Recipe ideas:
Wilt into a soup
Saute with swiss chard and kale and add it to pasta
Add to a smoothie
Substitute for spinach on a sandwich
Add into a stirfry
Feeling bold? Eat it in a salad!
Purslane salad with quinoa, peas, and radishes
Purslane salad with cherries, feta, and mint
Purslane salad with tomatoes, onions, feta cheese, olive oil and lemon dressing

What to do with turnips?

Posted on by Jason Savitsky

Some of you may only know the turnip as that big waxy orb you see in the grocery store in the fall.  Yes, turnips are know to be a fall crop but they can be grown in the spring too.  Although they don't reach their common large size in the spring, they are just as delicious.  They have a bonus as well!; you can prepare the greens too!  Here are a few basic recipe ideas for your turnips:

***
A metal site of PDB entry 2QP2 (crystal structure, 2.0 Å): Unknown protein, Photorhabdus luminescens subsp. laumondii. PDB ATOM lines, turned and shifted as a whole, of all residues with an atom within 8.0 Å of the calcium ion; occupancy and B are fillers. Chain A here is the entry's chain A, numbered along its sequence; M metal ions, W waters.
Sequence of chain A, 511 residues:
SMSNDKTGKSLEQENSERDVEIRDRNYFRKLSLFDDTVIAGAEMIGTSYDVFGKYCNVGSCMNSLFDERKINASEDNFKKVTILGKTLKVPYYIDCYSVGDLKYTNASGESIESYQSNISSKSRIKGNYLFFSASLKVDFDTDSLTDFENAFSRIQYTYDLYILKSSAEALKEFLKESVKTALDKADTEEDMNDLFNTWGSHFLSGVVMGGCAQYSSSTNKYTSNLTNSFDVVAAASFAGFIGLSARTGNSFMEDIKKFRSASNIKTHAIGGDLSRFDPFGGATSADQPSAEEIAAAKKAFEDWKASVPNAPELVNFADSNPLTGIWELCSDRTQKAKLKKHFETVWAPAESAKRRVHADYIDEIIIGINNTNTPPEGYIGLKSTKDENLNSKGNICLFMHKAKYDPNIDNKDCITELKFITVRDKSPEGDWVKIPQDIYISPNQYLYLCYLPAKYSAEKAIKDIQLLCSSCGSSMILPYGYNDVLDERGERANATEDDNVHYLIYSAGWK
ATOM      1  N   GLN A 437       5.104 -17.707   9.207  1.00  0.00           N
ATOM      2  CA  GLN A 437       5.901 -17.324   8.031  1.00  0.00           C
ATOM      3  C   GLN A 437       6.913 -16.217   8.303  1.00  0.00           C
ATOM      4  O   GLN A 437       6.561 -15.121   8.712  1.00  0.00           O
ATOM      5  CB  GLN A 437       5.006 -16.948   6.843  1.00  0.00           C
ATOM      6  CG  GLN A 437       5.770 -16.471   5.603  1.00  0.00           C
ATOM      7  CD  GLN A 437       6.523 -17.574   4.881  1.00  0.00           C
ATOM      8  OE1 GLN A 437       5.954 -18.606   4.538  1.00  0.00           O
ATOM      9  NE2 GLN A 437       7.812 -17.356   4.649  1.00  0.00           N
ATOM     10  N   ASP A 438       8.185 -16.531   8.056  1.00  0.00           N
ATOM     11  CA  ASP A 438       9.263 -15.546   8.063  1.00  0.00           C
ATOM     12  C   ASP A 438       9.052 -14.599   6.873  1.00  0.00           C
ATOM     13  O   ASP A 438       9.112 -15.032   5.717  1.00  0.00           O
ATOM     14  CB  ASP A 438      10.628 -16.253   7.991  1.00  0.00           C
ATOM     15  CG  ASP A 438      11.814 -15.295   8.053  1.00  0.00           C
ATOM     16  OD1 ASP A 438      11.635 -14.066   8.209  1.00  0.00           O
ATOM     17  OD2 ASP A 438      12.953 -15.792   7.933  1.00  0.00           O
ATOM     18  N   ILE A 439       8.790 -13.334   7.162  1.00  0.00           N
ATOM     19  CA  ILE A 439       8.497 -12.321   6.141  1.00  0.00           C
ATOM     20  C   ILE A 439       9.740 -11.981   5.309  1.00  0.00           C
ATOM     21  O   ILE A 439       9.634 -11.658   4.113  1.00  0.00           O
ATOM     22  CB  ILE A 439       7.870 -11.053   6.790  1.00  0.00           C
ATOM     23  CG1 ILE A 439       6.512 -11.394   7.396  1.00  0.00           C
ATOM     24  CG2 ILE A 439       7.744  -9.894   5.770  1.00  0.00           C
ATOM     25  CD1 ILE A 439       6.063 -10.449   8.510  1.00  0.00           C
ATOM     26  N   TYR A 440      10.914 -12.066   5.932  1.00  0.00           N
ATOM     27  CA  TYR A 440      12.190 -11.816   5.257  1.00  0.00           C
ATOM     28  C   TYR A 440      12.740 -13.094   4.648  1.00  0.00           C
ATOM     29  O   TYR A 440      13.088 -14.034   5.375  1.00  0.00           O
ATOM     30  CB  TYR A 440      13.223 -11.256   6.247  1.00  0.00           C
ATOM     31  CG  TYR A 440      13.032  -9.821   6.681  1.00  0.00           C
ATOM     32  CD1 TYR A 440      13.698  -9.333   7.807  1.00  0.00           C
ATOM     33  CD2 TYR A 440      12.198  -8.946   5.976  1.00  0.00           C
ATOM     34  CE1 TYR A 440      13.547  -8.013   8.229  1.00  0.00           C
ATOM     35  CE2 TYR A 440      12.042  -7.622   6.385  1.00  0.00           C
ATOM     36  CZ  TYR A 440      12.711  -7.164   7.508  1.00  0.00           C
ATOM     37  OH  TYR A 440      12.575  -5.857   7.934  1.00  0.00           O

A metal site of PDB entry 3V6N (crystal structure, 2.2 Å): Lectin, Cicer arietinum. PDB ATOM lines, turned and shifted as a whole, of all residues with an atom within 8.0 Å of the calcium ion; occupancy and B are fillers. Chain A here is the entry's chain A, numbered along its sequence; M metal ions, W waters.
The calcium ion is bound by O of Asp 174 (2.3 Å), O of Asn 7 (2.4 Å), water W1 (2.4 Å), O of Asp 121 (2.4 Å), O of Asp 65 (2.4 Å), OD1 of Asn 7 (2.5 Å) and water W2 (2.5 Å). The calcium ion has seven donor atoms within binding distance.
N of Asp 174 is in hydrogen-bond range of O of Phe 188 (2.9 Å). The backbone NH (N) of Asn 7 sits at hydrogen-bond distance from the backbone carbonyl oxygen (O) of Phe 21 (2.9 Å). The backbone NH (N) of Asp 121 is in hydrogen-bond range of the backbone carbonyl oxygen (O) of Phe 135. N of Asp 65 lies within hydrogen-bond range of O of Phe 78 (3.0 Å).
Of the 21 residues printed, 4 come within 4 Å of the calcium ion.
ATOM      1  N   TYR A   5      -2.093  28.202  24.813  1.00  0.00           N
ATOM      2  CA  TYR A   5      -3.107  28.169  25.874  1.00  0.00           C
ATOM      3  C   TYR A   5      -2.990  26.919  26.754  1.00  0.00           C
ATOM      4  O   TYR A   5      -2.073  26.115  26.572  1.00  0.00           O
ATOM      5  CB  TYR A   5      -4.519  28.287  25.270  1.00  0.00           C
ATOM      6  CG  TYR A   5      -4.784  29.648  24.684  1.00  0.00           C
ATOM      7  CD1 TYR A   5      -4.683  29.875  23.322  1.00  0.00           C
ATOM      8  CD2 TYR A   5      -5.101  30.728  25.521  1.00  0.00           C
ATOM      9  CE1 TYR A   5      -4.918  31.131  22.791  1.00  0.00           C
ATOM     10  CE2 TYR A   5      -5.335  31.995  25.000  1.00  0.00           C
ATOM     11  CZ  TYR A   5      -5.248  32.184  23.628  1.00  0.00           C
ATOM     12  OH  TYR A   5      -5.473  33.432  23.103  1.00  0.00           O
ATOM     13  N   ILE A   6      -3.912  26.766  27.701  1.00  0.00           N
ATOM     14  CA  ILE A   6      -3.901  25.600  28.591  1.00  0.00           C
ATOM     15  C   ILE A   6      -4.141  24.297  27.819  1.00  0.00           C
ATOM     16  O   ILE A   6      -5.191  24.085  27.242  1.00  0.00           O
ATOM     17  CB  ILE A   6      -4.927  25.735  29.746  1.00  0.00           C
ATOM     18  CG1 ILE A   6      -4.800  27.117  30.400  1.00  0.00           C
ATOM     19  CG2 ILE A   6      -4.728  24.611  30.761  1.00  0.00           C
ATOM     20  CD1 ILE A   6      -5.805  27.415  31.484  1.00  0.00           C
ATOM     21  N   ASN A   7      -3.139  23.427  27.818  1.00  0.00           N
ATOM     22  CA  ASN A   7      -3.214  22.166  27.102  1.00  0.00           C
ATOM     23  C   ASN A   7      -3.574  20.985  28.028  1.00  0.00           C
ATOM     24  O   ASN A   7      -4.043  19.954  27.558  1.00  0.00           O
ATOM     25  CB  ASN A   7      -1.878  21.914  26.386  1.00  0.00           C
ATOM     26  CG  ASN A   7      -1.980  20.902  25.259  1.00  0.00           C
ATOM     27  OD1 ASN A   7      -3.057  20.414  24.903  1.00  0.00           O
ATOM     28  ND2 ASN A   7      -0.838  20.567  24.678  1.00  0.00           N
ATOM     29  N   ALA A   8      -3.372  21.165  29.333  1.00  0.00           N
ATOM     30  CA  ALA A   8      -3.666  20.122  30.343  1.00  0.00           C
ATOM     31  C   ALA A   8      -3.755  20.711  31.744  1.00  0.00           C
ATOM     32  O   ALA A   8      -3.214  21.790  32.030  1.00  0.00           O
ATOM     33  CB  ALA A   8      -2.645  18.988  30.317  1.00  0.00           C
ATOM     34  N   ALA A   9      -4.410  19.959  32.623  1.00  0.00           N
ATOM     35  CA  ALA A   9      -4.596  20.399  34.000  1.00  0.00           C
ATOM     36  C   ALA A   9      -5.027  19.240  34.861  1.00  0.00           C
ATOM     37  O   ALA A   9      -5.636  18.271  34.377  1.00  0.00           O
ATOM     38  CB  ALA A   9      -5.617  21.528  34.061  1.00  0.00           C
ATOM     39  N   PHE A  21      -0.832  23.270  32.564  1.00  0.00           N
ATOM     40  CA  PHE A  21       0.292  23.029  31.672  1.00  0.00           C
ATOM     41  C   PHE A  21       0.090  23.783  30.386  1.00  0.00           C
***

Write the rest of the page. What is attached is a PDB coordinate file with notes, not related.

Sauteed Turnips and Greens
Peel and cut-up turnips and cook along with minced garlic in olive oil in a large skillet until tender. Add the greens and cook until just wilted. Season with salt and pepper and a squeeze of lemon juice. (*Bacon can be added too)

Mashed Turnips

Peel, wash, and quarter - Boil 35-45 minutes or until tender - Strain and rinse - Place in large mixing bowl and use fork or immersion blender, add milk and butter and blend to desired consistency (salt and pepper to taste)

Roasted Turnips

Preheat oven to 450 and cut turnip (s) into wedges - mix in a bowl with melted butter (enough to coat), thyme (just a pinch, add more with about 5 minutes left to cook), garlic (shallot, onion, or garlic scapes), a little olive oil and salt & pepper. Roast for 15 minutes, flip and cook another 15 minutes or until tender.